DengAI: Predicting Disease Spread

Using environmental data collected by U.S. Federal Government agencies, can you predict the number of dengue fever cases reported each week in San Juan, Puerto Rico and Iquitos, Peru? #health

intermediate practice
1 year left
15,035 joined

Challenge Summary

Can you predict local epidemics of dengue fever?

Dengue fever is a mosquito-borne disease that occurs in tropical and sub-tropical parts of the world. In mild cases, symptoms are similar to the flu: fever, rash, and muscle and joint pain. In severe cases, dengue fever can cause severe bleeding, low blood pressure, and even death.

Because it is carried by mosquitoes, the transmission dynamics of dengue are related to climate variables such as temperature and precipitation. Although the relationship to climate is complex, a growing number of scientists argue that climate change is likely to produce distributional shifts that will have significant public health implications worldwide.

In recent years dengue fever has been spreading. Historically, the disease has been most prevalent in Southeast Asia and the Pacific islands. These days many of the nearly half billion cases per year are occurring in Latin America:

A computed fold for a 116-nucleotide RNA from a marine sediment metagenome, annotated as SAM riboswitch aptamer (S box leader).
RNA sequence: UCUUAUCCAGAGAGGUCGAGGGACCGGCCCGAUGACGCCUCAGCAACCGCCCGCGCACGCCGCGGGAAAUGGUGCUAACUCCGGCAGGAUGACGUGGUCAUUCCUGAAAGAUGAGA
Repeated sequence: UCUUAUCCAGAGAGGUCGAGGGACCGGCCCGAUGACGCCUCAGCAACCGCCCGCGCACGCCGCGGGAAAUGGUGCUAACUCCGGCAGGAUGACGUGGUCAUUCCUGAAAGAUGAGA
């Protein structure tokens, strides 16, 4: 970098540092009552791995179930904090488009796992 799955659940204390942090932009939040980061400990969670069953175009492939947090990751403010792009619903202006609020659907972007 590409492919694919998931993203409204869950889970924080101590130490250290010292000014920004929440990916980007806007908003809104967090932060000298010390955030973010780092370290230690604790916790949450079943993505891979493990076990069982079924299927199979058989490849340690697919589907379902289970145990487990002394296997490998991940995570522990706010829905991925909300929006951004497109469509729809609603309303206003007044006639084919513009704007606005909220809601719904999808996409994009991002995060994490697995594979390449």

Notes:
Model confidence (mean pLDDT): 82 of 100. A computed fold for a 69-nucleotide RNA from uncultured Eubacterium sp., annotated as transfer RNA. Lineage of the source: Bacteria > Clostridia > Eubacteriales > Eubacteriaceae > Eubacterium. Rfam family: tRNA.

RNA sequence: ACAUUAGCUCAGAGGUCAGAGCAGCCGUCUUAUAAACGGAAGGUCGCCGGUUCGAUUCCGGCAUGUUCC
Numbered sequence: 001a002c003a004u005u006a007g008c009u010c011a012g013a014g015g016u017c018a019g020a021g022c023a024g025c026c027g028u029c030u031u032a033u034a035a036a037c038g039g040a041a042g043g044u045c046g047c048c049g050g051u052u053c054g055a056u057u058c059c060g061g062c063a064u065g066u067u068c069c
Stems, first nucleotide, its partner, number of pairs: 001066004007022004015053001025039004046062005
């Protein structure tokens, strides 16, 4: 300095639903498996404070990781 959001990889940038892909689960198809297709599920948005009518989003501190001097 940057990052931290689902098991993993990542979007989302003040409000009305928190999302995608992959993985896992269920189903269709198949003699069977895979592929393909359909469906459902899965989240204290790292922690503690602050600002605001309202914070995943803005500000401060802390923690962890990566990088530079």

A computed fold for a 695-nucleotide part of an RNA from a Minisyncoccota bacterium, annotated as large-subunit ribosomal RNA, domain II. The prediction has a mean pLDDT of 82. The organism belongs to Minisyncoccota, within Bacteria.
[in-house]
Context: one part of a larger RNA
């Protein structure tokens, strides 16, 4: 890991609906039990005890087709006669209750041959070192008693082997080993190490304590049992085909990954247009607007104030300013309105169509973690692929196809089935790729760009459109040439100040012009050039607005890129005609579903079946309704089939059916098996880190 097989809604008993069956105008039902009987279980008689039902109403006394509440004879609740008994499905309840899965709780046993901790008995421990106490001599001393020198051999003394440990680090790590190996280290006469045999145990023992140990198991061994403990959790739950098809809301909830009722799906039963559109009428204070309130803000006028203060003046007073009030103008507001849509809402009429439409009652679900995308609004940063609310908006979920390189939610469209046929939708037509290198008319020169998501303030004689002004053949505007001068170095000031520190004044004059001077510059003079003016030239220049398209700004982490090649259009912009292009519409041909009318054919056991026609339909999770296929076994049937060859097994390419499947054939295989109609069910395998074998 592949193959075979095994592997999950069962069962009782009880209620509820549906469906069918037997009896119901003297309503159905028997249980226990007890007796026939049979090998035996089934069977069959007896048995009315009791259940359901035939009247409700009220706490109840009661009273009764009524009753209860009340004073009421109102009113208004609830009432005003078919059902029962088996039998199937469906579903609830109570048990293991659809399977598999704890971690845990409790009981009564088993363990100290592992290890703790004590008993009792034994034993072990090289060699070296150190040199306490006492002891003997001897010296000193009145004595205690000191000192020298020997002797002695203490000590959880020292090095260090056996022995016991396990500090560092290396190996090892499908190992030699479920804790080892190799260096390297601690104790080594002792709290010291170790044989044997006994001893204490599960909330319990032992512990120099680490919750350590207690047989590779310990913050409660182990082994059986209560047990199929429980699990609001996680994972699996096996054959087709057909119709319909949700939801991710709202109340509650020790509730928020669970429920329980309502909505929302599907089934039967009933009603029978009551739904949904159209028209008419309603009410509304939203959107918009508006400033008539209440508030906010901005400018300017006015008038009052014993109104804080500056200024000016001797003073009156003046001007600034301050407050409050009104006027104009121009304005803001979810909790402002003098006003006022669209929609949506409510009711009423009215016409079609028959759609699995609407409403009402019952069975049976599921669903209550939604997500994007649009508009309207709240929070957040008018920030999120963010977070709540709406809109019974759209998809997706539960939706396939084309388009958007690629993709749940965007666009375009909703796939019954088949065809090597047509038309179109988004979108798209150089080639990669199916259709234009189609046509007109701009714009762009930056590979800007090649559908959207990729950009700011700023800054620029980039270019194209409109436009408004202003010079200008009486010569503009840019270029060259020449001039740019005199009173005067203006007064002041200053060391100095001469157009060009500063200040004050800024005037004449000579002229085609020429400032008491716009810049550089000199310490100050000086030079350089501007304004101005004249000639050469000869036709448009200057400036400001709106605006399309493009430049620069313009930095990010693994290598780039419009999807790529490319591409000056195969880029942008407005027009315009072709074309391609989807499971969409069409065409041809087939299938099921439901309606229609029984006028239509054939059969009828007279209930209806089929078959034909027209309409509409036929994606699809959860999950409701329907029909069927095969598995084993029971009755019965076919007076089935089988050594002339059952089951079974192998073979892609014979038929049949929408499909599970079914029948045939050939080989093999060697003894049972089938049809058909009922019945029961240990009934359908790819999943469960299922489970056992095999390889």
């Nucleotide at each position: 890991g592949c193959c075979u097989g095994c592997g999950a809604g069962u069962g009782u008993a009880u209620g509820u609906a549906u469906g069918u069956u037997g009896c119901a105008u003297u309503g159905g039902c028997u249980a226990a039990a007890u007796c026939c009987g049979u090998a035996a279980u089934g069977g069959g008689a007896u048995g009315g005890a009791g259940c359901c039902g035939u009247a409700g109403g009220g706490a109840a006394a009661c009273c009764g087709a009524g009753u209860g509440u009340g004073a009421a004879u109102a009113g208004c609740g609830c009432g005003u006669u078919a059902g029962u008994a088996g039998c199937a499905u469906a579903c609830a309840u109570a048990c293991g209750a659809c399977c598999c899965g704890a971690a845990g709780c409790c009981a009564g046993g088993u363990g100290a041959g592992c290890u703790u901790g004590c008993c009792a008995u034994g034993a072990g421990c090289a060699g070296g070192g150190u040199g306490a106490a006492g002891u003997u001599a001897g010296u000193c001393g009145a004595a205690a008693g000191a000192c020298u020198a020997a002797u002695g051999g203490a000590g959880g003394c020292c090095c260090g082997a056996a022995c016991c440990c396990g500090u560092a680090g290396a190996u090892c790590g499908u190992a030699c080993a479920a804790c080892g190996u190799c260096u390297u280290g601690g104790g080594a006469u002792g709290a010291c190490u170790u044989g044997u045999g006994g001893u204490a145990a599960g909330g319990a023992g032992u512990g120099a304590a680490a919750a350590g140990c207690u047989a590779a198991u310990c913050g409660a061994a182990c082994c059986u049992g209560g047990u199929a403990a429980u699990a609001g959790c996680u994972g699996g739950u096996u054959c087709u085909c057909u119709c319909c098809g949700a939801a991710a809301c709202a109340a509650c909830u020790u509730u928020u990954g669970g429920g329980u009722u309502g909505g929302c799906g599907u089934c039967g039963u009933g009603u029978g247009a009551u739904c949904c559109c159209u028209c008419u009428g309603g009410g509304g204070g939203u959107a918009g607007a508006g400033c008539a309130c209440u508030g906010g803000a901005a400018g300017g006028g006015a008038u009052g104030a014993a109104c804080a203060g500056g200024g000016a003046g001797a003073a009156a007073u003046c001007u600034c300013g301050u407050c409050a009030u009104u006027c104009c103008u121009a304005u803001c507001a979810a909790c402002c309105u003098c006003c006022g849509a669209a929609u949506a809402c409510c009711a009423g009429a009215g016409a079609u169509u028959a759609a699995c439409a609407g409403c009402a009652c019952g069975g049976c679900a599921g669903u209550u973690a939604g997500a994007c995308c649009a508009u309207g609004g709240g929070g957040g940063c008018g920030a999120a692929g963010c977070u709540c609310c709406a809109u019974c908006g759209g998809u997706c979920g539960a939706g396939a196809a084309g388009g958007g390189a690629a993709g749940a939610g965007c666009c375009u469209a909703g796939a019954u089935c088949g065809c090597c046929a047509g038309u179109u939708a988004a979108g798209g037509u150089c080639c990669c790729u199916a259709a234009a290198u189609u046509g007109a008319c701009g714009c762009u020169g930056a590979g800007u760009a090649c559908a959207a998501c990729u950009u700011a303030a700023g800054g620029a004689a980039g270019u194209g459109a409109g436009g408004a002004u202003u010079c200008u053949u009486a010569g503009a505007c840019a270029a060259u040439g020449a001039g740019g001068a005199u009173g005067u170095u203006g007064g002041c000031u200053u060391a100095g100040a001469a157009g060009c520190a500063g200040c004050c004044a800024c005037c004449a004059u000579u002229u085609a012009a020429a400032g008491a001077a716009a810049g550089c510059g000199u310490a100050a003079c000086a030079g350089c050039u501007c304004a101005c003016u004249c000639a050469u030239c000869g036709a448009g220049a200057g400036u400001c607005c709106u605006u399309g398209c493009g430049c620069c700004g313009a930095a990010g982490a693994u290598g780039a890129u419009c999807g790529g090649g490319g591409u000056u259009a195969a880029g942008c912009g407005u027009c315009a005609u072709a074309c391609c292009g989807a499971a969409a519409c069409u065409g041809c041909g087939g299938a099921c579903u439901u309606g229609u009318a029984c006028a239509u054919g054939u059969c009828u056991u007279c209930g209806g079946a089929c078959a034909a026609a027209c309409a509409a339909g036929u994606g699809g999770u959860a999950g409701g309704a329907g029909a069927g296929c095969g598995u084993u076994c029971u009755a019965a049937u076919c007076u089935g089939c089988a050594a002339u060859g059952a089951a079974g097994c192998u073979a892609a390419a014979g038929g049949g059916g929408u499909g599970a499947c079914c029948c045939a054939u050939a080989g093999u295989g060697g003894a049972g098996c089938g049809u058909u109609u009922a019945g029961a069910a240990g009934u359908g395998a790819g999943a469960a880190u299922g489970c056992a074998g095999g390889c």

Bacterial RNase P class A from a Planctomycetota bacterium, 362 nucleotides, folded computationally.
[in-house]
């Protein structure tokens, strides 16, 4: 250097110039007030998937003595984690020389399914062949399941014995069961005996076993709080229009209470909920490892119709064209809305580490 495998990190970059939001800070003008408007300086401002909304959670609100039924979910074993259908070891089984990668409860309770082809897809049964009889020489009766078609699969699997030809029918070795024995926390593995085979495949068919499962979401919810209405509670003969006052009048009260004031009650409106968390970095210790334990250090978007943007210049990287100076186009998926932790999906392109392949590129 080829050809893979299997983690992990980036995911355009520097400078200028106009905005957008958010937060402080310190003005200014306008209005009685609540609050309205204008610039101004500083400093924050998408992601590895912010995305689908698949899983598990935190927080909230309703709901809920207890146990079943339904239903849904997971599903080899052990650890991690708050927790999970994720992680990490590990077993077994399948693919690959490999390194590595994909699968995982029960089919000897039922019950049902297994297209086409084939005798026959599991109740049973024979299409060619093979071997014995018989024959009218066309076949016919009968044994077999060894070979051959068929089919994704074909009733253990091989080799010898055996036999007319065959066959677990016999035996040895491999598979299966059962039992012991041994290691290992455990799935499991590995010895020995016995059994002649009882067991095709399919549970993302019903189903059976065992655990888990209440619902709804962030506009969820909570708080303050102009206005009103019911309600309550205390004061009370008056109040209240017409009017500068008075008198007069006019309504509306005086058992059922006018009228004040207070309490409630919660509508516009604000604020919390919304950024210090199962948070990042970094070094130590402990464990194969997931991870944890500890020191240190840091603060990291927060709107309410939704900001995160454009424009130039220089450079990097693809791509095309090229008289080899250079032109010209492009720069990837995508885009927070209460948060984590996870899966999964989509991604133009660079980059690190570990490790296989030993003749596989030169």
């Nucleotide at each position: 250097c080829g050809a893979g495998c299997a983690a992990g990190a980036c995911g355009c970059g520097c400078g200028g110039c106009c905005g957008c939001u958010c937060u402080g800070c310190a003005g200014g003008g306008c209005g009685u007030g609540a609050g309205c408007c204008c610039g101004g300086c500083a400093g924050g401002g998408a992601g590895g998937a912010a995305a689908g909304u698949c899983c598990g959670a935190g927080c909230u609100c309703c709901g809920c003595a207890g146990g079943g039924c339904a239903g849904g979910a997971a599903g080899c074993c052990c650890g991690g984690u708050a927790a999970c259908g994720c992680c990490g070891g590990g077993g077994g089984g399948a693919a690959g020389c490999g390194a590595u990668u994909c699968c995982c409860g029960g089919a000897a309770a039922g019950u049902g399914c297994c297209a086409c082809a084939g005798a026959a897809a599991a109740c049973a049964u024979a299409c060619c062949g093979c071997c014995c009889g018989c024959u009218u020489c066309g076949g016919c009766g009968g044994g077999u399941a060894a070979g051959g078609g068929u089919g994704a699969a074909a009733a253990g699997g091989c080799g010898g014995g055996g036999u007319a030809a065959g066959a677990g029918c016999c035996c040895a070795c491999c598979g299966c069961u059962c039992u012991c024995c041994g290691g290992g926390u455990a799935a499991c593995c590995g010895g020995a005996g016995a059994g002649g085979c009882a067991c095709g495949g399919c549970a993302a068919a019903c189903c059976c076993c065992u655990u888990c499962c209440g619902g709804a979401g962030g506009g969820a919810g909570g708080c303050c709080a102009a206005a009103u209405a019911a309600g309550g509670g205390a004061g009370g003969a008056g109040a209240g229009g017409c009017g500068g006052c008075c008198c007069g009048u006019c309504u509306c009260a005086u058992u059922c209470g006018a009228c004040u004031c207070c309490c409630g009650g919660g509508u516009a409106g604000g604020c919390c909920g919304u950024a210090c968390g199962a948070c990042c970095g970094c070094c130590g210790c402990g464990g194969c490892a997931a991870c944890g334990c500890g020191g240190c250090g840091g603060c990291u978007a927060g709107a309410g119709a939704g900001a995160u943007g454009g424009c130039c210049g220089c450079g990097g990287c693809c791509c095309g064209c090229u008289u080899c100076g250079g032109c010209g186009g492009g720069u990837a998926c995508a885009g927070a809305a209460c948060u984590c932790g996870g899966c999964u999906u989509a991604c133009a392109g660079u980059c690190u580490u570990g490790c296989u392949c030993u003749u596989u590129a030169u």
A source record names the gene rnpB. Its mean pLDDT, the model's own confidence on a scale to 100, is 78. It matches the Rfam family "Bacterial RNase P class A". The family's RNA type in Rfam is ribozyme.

Using environmental data collected by various U.S. Federal Government agencies—from the Centers for Disease Control and Prevention to the National Oceanic and Atmospheric Administration in the U.S. Department of Commerce—can you predict the number of dengue fever cases reported each week in San Juan, Puerto Rico and Iquitos, Peru?

This is an intermediate-level practice competition. Your task is to predict the number of dengue cases each week (in each location) based on environmental variables describing changes in temperature, precipitation, vegetation, and more.

An understanding of the relationship between climate and dengue dynamics can improve research initiatives and resource allocation to help fight life-threatening pandemics.

Competition End Date:

Oct. 5, 2025, 7:38 p.m.

This competition is for learning and exploring, so the deadline may be extended in the future.

How to compete

  1. Click the "Join the competition" button on the sidebar to enroll in the competition.
  2. Get familiar with the problem on the Problem Description and About page.
  3. Download the data from the Data tab.
  4. Create and train your own model. The benchmark blog post is a great place to start!
  5. Use your model to generate predictions that match the submission format. Click “Submit” in the sidebar, and then “Make new submission”. You’re in!
  6. Bonus: share your work! Click the "+" icon on the Submissions page and add a link to your approach.

Mosquito image courtesy of flickr user sanofi-pasteur